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Recent newspaper stories and editorials about Sinead O'Connor's refusal to have our national anthem played before her concert have caused me to think anew about ``patriotism' and protestation. To me, O'Connor's stand seems to exemplify the peace movement protests of the last 30 years. To a person who instinctively loves his country, these arguments have always rankled.

It is the apparent ingratitude to the country that hurts. I feel similarly about people who treat their parents with contempt. In my view we owe at least some respect to the form of government that has enabled us to be free and prosperous. To desecrate our symbols has always indicated to me an utter disdain for who and what we are.However, for some citizens, peaceful protests such as refusing to recite the Pledge of Allegiance or refusing to stand for the national anthem, are a way of honorably disagreeing with government policies. Not, as I had always assumed, an expression of churlish ingratitude, but rather an almost patriotic attempt to encourage our people and leaders to remain vigilant to the dangers of governmental abuse.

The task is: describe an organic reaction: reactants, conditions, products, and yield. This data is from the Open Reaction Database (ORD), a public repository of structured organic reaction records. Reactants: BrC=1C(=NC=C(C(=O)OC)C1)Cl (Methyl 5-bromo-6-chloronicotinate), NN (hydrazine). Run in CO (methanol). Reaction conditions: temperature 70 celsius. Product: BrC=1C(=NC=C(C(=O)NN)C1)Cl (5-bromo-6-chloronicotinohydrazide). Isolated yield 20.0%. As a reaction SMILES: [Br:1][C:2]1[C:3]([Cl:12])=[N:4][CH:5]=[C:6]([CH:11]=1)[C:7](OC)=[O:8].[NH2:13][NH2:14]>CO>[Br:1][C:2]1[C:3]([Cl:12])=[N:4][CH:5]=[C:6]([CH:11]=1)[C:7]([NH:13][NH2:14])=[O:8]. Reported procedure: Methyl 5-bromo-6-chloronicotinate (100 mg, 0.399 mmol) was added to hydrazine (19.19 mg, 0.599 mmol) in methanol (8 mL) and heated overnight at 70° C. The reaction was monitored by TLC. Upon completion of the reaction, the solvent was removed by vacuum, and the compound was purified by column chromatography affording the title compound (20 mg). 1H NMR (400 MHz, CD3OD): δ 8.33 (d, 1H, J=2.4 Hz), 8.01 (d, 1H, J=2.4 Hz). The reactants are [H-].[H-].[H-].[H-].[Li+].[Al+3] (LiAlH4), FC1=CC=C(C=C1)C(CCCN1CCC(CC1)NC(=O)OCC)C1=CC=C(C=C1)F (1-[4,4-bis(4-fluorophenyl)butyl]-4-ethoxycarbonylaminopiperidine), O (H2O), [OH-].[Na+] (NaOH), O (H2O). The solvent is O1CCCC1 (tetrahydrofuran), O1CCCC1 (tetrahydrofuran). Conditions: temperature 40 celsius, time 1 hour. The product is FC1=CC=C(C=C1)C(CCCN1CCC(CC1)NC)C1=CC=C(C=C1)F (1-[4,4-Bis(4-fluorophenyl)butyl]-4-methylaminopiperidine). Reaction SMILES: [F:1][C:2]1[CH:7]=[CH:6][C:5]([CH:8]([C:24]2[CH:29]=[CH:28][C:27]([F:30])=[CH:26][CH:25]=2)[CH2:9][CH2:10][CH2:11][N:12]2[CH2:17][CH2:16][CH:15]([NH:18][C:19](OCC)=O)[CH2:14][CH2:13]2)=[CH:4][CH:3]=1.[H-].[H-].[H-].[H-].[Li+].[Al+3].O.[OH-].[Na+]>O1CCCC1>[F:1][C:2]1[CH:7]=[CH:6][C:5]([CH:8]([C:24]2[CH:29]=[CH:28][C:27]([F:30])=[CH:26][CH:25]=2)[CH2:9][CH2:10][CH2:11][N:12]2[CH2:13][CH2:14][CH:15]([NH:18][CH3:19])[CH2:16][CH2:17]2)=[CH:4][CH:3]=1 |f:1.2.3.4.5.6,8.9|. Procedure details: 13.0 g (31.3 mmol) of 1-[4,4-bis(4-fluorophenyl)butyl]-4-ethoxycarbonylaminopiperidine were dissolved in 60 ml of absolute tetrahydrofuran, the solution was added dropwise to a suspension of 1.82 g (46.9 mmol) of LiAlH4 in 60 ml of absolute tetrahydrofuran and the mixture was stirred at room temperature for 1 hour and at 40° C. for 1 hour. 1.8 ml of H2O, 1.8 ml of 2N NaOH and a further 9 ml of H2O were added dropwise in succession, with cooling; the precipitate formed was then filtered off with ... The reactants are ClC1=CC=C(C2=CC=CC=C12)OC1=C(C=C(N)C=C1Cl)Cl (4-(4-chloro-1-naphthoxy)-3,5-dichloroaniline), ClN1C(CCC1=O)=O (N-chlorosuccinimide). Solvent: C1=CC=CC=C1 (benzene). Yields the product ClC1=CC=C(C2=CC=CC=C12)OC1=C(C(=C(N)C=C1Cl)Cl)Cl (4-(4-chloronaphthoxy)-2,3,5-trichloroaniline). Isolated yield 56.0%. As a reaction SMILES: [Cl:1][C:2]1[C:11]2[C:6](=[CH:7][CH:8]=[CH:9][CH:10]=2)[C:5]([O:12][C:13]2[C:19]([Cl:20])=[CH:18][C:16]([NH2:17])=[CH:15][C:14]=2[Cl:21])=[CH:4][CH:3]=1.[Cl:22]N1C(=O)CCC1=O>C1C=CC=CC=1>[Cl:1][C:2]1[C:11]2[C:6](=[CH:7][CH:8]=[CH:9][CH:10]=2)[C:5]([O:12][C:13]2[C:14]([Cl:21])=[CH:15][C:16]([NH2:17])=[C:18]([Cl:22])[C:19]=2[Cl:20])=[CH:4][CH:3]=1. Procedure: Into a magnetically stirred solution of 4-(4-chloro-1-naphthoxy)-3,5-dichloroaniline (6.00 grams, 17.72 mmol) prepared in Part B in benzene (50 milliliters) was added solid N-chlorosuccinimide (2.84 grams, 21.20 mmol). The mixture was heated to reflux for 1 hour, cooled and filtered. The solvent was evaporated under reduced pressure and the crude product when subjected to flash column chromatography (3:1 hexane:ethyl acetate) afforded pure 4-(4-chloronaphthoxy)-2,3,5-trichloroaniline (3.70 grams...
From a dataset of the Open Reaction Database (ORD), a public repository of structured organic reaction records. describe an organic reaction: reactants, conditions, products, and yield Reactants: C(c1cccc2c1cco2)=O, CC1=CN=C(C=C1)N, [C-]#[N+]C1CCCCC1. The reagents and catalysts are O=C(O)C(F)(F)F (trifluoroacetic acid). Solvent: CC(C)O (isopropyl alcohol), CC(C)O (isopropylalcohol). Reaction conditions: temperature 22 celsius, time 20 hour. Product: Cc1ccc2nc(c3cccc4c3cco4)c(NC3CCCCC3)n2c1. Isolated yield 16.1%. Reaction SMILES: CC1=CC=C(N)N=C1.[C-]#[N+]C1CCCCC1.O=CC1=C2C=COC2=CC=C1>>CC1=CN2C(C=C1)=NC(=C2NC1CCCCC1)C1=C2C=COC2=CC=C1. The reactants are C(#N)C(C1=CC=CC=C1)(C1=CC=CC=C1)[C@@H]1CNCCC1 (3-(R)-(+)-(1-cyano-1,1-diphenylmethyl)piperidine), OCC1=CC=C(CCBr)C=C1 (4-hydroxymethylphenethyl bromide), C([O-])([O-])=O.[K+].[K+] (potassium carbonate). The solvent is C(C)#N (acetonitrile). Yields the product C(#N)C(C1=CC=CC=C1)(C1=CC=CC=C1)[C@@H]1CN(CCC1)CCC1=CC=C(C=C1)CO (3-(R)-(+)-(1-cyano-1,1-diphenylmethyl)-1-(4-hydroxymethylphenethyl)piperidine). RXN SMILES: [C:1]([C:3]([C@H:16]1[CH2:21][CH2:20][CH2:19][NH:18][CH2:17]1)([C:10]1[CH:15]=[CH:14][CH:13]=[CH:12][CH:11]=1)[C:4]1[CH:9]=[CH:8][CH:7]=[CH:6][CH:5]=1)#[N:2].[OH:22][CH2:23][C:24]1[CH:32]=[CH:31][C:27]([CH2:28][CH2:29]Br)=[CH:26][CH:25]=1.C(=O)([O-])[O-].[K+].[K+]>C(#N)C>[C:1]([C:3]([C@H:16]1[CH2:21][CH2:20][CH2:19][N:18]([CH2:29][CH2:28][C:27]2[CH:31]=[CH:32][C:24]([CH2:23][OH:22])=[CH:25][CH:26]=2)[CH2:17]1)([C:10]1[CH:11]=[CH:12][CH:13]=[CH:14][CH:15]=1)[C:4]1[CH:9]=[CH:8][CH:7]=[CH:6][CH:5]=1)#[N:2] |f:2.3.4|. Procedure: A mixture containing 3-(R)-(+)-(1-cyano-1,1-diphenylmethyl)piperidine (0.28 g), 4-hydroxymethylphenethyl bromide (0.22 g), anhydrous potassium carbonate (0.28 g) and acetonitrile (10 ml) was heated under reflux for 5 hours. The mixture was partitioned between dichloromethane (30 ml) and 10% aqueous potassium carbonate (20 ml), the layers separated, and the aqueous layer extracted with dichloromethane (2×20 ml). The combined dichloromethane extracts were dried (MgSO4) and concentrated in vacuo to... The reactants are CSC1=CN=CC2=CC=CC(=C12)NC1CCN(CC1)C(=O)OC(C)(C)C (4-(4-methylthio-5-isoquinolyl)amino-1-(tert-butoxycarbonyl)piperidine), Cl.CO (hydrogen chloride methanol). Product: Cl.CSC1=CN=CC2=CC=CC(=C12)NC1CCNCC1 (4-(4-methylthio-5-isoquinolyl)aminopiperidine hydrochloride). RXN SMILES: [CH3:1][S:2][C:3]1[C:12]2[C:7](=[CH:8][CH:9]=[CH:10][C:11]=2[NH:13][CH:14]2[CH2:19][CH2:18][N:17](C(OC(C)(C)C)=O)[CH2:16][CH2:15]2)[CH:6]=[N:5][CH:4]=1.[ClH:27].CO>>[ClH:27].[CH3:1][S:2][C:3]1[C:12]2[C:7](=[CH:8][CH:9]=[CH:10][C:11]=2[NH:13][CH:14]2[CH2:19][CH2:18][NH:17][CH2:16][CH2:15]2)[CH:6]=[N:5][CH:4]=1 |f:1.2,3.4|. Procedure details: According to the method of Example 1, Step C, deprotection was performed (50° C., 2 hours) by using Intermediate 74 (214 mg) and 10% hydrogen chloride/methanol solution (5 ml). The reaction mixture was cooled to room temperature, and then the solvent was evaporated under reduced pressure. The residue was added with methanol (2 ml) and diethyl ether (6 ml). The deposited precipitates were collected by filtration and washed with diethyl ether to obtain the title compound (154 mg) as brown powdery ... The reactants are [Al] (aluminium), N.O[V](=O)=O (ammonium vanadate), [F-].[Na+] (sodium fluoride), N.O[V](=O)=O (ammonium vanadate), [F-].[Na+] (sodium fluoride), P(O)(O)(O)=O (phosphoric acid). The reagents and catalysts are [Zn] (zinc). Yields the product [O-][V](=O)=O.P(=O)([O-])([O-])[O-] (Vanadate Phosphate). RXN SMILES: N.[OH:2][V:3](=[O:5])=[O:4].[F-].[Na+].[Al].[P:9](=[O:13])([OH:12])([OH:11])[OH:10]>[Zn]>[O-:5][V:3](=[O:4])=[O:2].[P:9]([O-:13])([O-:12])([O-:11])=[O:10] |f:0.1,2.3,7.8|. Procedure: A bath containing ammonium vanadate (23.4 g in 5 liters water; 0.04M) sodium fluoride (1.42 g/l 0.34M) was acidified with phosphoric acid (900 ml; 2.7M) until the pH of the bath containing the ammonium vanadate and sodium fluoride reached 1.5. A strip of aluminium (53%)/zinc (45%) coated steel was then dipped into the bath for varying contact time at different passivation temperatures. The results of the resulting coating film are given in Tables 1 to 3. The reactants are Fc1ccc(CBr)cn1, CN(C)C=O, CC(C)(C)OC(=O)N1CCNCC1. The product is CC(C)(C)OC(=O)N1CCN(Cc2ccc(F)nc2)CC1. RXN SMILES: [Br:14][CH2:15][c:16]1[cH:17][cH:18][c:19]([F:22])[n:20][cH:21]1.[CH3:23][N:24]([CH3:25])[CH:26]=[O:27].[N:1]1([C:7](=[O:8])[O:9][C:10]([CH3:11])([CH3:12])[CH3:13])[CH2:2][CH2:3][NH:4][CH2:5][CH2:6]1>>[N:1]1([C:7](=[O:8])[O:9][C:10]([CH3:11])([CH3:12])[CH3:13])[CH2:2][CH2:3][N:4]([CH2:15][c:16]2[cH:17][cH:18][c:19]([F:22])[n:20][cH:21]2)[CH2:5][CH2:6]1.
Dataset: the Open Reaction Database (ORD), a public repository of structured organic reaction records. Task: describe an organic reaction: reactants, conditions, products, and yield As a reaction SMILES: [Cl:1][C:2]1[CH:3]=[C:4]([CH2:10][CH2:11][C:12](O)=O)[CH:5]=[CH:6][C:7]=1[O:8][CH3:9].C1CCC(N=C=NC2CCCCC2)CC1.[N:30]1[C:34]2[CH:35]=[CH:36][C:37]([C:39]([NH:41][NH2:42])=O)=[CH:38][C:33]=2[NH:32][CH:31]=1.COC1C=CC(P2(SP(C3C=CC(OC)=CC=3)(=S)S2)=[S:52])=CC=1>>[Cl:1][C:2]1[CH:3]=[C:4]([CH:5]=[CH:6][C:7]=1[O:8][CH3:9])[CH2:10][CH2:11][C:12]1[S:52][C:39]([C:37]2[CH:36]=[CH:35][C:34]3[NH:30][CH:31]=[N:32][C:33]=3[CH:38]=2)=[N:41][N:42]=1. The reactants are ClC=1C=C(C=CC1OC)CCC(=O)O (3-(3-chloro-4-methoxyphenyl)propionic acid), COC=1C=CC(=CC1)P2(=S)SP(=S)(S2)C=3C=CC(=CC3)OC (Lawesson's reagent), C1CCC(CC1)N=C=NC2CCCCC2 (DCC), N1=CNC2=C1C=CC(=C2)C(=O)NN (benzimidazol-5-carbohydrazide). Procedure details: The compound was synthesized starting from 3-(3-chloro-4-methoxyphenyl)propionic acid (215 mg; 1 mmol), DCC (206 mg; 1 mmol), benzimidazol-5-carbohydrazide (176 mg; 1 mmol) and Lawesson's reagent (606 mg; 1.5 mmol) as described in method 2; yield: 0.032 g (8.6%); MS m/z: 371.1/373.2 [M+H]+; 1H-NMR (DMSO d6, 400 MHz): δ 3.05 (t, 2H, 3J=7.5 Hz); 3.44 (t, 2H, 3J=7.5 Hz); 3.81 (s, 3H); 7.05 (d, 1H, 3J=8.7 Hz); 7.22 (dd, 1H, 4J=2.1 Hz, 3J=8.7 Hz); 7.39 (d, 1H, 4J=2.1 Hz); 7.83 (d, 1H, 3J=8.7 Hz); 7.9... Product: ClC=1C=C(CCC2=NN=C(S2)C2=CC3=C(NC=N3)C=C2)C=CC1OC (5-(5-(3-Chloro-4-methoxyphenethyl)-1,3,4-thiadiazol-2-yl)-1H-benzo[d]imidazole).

The bottom line is that people of good faith on both sides of an argument can have valid points of view. Jerry D. Ramsey Greensboro

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